This question seems to always confuse brides. While it may seem like a science to create the perfect guest list that keeps everyone happy, there is no hard and fast formula for guest attendance. You’ll hear some experts say to invite 10% over your venue limit, while others claim 20%– and I’ve even seen some pretty complicated math problems put forward! (Hint: if your guest list plans start to resemble your eleventh grade calculus homework, you’re making things too difficult).

Wedding Paper Divas Blog - Air of Affection Wedding Invitation

Remember, you might end up accountable for every person on your guest list. After all, if they are important enough to be on your guest list, you may be (and hopefully are!) important enough to them to warrant the travel. Keeping that in mind, I suggest you create two guest lists. The first will be the definitive list of must-invite guests. The second list will be backup guests, listed in prioritized order (think co-workers, club friends, or friends of parents).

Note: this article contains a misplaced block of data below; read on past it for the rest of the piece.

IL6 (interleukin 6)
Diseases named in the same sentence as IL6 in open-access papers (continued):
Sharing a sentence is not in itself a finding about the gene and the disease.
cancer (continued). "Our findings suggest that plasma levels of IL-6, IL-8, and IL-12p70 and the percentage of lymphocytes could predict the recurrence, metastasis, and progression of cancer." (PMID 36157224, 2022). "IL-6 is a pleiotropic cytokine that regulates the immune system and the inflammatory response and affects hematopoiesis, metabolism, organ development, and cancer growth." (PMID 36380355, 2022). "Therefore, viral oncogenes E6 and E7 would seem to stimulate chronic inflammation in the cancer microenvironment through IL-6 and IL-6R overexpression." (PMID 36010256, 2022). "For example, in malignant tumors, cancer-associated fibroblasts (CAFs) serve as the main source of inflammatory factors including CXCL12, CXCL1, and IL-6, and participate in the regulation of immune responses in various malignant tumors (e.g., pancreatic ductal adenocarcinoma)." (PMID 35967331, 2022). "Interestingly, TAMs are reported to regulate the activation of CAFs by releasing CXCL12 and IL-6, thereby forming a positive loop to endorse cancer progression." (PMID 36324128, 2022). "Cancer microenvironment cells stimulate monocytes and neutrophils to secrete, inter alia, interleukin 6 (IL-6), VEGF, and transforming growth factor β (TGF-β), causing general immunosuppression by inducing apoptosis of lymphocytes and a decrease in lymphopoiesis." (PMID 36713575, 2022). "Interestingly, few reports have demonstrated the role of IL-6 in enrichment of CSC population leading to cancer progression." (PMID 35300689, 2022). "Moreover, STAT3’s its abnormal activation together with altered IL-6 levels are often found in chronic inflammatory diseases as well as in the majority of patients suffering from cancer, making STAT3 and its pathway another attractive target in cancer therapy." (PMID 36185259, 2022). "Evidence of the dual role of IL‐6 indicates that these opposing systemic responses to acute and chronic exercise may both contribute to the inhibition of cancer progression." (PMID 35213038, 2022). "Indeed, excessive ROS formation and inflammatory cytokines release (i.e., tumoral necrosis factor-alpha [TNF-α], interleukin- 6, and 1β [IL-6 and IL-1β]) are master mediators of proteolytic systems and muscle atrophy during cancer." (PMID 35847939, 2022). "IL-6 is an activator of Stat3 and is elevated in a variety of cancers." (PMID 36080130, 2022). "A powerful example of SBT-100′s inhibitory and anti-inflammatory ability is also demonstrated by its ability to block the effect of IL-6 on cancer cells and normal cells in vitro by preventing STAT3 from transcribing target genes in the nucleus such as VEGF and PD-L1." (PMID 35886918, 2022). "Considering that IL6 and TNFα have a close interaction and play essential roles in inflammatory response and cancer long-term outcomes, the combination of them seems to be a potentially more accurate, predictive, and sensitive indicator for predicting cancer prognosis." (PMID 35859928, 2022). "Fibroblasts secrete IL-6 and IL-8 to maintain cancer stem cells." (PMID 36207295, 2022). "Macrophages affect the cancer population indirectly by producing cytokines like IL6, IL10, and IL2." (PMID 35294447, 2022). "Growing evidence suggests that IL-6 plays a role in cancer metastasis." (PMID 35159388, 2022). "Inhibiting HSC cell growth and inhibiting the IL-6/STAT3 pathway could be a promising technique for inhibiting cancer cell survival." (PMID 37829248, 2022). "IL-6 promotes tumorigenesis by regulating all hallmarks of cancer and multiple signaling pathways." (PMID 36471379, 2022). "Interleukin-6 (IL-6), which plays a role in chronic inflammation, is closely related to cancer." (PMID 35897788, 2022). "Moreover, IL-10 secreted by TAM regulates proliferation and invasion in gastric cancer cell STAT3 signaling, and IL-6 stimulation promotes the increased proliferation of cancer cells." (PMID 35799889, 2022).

Send invitations out to your first list over eight weeks in advance of your wedding date, and ask for RSVP response cards to be returned within just two weeks. This ensures that you receive responses in a timely manner – allowing you to start inviting those from the second list without cutting it too close to the wedding date.

Wedding Paper Divas Blog - Response Card

At the end of the day, you and your fiancé know your friends and family the best. If you know that Great Aunt Mary won’t make the travel to your wedding, but still wants an invite, then by all means, send her an invitation. On the other hand, if you know your groom’s graduate school friends will travel anywhere in the world for a good party, I suggest you make sure you really want them at your wedding.

I hope this helps, Kimberly!
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Have an etiquette question for Etta? Email us at blog@weddingpaperdivas.com and she’ll post an answer for you.

 

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February 27